In 1976, armed with little more than a lofty idea and enough charm to cajole local restaurant and lodge owners into donating food and housing, Kurt Brown, an ambitious young bartender and poet, launched the Aspen Writers’ Conference. What started as a two-week conference focused entirely on poetry soon blossomed into a month-long event encompassing fiction, nonfiction, poetry, playwriting, and screenwriting, and featuring appearances by such lauded guests as Nobel laureate Joseph Brodsky. Early on, daytime classes were held out of doors in the shade of aspen trees; evening lectures and readings took place in crowded living rooms or in barrooms around town––the only meeting spaces the conference could afford. Afternoon rain showers did nothing to dampen the communal spirit of conferees nourished by a heady brew of elevated language and spectacular mountain setting (not to mention other kinds of brew). In time, Brown’s literary compatriots saw an opportunity to extend programming to Aspen area youth.
Writers in the Schools and young writers programs were introduced, along with Winter Words, designed to sustain resident writers and readers during the long off-seasons and non-conference months of the year. Aided by a legion of donors, patrons, board members, community partners, and writers Aspen Words (AW) saw its audience base increase substantially over the next several years.
As our reputation for attracting the brightest stars on the international literary stage grew, the wider world began to take notice. In 2005, USA Today named Aspen Summer Words “a top 10 literary gathering.” In 2009, recognizing an overlap in mission and vision, AW merged with the Aspen Institute, vaulting the organization to new heights. A few years later, AW introduced its new leadership team of director Mo LaMee, hailed as one of Colorado’s top nonprofit executives, and the organization’s first-ever creative director, Adrienne Brodeur, a New York-based, award-winning editor and author. Under their expert guidance, new programs have been developed and existing programs strengthened.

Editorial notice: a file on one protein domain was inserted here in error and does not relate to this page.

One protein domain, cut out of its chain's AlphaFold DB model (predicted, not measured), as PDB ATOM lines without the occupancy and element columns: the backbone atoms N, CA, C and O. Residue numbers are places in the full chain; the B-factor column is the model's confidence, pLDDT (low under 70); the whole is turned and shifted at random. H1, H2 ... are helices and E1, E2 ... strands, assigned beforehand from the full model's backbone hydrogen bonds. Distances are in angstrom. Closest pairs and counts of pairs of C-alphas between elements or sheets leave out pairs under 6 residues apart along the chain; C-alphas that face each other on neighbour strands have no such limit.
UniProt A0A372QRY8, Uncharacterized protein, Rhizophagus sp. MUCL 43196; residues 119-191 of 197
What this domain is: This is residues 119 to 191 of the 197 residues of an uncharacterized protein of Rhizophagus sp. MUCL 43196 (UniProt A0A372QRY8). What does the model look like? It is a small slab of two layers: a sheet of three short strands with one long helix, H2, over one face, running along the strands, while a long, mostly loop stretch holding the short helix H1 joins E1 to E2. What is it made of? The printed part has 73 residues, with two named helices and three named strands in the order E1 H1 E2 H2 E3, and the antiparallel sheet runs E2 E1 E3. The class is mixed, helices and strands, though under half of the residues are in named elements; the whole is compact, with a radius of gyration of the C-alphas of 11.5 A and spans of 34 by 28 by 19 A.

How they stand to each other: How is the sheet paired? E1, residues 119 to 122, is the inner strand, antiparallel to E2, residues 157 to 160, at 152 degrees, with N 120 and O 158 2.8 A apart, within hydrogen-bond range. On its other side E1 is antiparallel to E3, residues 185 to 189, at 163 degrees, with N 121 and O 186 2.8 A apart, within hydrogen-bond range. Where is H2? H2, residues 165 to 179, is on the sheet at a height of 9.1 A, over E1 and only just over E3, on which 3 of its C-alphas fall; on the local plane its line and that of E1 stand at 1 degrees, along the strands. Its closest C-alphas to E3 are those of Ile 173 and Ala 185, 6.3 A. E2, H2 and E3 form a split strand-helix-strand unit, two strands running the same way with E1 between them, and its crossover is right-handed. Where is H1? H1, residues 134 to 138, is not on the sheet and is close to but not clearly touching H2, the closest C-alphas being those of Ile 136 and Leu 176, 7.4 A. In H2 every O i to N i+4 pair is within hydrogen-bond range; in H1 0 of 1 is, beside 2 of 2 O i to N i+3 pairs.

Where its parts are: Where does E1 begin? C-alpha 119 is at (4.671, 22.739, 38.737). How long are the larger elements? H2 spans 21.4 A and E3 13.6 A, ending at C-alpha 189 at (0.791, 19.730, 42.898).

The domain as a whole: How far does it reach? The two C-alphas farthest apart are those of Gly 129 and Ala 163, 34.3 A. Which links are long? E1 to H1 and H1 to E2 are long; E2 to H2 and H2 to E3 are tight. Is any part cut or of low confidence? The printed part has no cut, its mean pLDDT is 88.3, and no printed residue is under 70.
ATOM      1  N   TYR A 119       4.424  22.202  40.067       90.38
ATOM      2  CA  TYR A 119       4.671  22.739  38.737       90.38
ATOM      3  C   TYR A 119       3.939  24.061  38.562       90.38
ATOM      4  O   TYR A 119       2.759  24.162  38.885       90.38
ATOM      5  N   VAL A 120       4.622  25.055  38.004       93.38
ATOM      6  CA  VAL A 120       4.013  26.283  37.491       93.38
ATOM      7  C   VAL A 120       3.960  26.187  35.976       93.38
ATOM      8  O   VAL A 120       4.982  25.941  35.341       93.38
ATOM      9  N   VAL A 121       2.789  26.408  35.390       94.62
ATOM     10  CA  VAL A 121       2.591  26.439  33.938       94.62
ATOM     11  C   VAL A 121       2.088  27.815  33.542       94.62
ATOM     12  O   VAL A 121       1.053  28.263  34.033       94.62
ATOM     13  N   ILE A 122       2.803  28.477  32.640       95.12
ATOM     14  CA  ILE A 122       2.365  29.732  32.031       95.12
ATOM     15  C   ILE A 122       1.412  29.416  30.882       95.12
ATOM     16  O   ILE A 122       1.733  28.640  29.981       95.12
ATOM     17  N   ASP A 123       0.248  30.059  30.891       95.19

AW has established a robust Writer in Residence program, providing space and time in a beautiful retreat setting for numerous talented writers to make significant leaps forward on their various projects. The writers have included a remarkable array of National Book Award finalists, New York Times bestsellers, award winning novelists, and poets. The community has also been the beneficiaries of their time with free readings and school visits, often providing a first glimpse at work that may their defining work. Additionally, through our Catch and Release program, hundreds of books authored by our Writers in Residence have been distributed for free in the community.
Recently AW made a strategic decision to spend more time and energy working in the Roaring Fork Valley schools. Extraordinary teaching artists have inspired area students in the Writers in the Schools program to investigate their own ideas and articulate their thinking through both the written and spoken word.
In addition, AW recently established the Aspen Writers’ Network to support the work, continued learning and community-building opportunities for local writers. We host monthly meetings with a variety of prominent speakers reflecting on their challenges and inspiration as they work to find a place in the rapidly changing literary landscape.
Today, many of the world’s most celebrated authors grace AW stages each year. Hundreds of aspiring writers participate in our workshops, an impressive number of which go on to see their work published. Aspen Words programs that aim to encourage writers, inspire readers and connect people through the power of stories annually impact thousands of individuals, youth and adults alike.